Comeback Kid - Turn It Around (Cover Artwork)

Comeback Kid

Comeback Kid: Turn It Around

Turn It Around (2003)

Facedown


5
Just when you start to think hardcore will never be what it used to be - perhaps permanently transformed from a positive youth movement into another trend for label execs to feast on and for hot topic kids to listen to in order to scare their parents - you hear an album like Turn it Around. 13 wond...

Just when you start to think hardcore will never be what it used to be - perhaps permanently transformed from a positive youth movement into another trend for label execs to feast on and for hot topic kids to listen to in order to scare their parents - you hear an album like Turn it Around. 13 wonderful songs in a span of something like 28 minutes, and best of all, released just this March.

This band is from Canada and is apparently the side project of some members of Figure Four, who I haven't had the oppurtunity to hear, but who I know just got signed to SolidState. Hopefully this won't limit CBK's touring ability too much, because these songs need to be heard. Imagine a mixture of Kid Dynamite and Can We Start Again?-era Bane and maybe a little Stretch Armstrong - fast, melodic, positive, and heavy. Lyrics that are meant to be yelled along to, with guitar riffs that will make you want to get out of your car at red lights and dance in circles in between traffic. I honestly couldn't find one thing to complain about on this album.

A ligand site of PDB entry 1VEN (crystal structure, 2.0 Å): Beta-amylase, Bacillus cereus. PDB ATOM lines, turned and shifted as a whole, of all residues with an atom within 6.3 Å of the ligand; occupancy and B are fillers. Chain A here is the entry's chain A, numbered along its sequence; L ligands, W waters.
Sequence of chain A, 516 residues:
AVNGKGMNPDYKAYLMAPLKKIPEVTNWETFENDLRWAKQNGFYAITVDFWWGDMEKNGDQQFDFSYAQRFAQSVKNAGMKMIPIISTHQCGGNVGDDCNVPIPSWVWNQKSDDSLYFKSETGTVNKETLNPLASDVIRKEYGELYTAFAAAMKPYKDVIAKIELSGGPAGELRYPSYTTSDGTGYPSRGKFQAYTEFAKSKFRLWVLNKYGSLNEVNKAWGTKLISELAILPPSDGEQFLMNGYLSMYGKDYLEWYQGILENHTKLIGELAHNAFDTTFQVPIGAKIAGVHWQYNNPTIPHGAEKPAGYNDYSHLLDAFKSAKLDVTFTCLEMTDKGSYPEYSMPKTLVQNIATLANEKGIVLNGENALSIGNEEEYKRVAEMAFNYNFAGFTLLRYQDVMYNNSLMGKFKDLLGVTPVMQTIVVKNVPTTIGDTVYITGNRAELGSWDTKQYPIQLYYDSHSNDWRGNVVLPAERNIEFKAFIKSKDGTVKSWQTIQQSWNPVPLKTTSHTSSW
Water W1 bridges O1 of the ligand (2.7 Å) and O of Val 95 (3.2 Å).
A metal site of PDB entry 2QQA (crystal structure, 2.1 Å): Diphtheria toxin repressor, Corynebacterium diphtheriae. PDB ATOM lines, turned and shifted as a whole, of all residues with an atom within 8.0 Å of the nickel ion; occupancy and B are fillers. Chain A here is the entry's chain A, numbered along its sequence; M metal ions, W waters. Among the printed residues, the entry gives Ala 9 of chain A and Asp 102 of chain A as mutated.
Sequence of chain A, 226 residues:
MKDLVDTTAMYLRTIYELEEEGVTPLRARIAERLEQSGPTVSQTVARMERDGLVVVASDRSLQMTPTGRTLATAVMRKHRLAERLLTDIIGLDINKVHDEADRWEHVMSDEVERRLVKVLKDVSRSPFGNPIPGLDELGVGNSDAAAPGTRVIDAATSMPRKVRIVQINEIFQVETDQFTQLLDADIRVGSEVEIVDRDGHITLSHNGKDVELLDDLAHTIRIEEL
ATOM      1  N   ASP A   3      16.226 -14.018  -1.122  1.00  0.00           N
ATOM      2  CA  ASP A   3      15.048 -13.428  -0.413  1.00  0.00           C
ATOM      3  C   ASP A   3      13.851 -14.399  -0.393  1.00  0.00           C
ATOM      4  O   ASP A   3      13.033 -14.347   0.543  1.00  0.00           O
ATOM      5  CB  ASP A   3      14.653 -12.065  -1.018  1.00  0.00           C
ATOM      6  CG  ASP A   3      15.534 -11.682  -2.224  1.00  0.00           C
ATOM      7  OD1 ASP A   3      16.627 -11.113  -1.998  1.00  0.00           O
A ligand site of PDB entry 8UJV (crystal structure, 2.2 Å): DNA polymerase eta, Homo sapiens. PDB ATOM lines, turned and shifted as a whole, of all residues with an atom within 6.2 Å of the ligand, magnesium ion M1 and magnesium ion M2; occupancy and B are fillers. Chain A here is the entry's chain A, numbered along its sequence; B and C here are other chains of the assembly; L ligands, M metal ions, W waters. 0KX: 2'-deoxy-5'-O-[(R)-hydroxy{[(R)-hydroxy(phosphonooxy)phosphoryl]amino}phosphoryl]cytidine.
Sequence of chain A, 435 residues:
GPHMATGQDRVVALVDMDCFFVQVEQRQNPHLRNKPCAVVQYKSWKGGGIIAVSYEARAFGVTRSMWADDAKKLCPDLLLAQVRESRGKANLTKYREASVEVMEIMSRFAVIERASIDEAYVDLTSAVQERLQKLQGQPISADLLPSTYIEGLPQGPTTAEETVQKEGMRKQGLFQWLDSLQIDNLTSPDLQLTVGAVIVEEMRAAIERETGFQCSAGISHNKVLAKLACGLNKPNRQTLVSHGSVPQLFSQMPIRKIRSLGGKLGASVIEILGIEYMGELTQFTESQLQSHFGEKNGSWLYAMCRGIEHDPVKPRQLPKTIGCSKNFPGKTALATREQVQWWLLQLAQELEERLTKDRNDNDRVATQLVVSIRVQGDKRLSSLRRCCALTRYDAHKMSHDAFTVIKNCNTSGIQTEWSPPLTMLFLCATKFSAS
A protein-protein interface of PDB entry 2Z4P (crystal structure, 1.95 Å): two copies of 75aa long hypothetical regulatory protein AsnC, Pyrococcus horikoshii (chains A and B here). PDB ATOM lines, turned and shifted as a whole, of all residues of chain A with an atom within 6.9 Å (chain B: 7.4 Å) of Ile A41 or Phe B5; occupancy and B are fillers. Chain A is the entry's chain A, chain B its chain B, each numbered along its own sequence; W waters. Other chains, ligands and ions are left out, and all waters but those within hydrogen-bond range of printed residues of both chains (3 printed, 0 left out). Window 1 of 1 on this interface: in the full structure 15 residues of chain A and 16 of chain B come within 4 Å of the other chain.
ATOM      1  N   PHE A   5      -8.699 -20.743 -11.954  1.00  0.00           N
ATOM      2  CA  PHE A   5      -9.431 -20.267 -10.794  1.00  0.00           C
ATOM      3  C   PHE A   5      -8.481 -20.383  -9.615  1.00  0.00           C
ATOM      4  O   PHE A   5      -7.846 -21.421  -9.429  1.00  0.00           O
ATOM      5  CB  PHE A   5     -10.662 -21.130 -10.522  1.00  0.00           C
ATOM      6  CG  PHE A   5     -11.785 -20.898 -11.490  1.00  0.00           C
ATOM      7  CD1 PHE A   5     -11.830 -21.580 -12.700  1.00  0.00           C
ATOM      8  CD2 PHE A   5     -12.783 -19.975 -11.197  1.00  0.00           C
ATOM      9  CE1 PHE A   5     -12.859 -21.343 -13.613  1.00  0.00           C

It avoids all the pitfalls of hardcore; no predictable breakdowns or song structures; no two songs sound identical, and yet the album flows very well. The lead guitar manages to be catchy and rough at the same time; the rhythm is respectable, the bass lines are great, and the drums keep the time. The vocals are intense, pointed yells, not contrived screams; from the almost sing along quality in "Die Tonight" (highlight track in my opinion) to the gang vocals and occasional guest vocalists, there really isn't a weak point. There is no hidden acoustic track.

The songs are not all about the many different ways the lead singer has had his heart broken, although the cover art is a bit misleading. From what I can tell, most of them are about not selling yourself short and standing by the values you believe in - can't get much more hardcore than that, eh? The production is to the level where it doesn't sound too slick, but it doesn't sound like it was recorded in a public bathroom. All in all, the sound is aggressive without being abrasive.

I can't recommend this album enough.